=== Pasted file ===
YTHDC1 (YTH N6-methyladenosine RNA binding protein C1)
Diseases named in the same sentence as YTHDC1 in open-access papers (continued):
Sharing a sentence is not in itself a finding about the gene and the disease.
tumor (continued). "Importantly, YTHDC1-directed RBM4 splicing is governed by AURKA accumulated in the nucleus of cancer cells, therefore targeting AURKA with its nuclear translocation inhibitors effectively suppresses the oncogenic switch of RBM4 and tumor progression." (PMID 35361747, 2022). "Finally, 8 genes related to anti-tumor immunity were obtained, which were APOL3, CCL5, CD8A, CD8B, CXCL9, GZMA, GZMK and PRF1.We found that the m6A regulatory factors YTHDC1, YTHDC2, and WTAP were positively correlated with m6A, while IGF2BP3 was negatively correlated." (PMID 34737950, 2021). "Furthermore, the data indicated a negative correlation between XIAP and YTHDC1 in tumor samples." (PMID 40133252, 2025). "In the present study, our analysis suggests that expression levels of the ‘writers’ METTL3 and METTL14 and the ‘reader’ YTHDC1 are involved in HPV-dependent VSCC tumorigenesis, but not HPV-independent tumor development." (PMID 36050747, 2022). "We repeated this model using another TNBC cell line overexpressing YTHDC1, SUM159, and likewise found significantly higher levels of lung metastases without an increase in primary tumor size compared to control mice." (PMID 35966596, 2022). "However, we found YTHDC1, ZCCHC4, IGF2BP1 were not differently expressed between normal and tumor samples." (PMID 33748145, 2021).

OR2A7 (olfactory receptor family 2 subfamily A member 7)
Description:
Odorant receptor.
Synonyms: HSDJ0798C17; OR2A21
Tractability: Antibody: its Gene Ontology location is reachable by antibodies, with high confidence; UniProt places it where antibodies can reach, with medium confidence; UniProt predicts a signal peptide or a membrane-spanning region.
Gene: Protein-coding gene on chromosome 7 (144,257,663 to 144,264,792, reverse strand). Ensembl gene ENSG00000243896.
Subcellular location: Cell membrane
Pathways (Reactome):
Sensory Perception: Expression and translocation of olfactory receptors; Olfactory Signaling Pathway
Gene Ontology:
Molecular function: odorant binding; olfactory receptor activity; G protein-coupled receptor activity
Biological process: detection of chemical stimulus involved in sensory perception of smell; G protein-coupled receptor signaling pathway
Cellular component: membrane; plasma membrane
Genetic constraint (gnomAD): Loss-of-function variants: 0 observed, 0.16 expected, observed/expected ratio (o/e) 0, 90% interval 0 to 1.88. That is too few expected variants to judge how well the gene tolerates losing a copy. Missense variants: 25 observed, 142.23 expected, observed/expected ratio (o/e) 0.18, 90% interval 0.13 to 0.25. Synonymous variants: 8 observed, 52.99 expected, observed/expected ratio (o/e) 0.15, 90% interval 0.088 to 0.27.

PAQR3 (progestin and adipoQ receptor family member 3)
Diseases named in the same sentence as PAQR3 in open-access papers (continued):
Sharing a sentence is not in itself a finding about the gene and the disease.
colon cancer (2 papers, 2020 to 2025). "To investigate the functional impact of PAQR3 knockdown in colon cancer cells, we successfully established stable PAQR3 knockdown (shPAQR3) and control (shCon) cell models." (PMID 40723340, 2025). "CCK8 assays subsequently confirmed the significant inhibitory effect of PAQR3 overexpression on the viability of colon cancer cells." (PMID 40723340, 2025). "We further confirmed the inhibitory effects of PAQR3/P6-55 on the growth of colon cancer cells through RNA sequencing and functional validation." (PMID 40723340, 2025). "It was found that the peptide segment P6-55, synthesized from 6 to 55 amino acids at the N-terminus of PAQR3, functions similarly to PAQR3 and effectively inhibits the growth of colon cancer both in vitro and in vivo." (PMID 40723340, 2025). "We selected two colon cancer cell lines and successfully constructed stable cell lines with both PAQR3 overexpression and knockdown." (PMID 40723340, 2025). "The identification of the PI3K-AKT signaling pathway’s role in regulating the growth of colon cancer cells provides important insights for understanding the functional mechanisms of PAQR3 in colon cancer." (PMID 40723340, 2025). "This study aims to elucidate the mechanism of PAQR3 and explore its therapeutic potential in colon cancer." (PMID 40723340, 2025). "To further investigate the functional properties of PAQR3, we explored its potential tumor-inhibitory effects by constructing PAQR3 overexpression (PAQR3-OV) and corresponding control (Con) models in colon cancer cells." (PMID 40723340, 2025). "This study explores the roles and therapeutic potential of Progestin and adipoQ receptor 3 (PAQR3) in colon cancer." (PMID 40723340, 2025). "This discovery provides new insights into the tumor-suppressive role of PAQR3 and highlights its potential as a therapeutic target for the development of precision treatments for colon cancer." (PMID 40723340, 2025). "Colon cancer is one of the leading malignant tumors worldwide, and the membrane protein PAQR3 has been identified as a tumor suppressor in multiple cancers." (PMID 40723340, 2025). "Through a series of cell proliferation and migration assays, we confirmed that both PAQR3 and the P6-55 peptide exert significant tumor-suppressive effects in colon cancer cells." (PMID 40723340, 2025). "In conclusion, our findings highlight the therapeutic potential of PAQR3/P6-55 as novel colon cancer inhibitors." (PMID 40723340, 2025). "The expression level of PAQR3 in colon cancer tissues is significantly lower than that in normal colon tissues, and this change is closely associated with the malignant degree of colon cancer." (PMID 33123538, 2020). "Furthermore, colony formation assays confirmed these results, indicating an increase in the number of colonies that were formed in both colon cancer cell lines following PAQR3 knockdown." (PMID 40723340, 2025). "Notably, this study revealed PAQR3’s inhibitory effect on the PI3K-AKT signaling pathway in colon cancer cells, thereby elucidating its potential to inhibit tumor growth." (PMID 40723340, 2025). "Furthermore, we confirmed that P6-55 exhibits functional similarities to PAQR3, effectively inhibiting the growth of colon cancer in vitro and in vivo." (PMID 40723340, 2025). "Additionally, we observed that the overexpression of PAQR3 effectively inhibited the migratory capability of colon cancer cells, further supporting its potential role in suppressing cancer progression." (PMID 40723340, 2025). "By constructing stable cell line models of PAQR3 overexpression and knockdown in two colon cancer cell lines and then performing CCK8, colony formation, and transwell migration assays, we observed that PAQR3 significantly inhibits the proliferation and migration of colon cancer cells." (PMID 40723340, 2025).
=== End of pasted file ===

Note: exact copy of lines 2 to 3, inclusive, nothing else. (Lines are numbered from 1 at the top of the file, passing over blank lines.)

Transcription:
Diseases named in the same sentence as YTHDC1 in open-access papers (continued):
Sharing a sentence is not in itself a finding about the gene and the disease.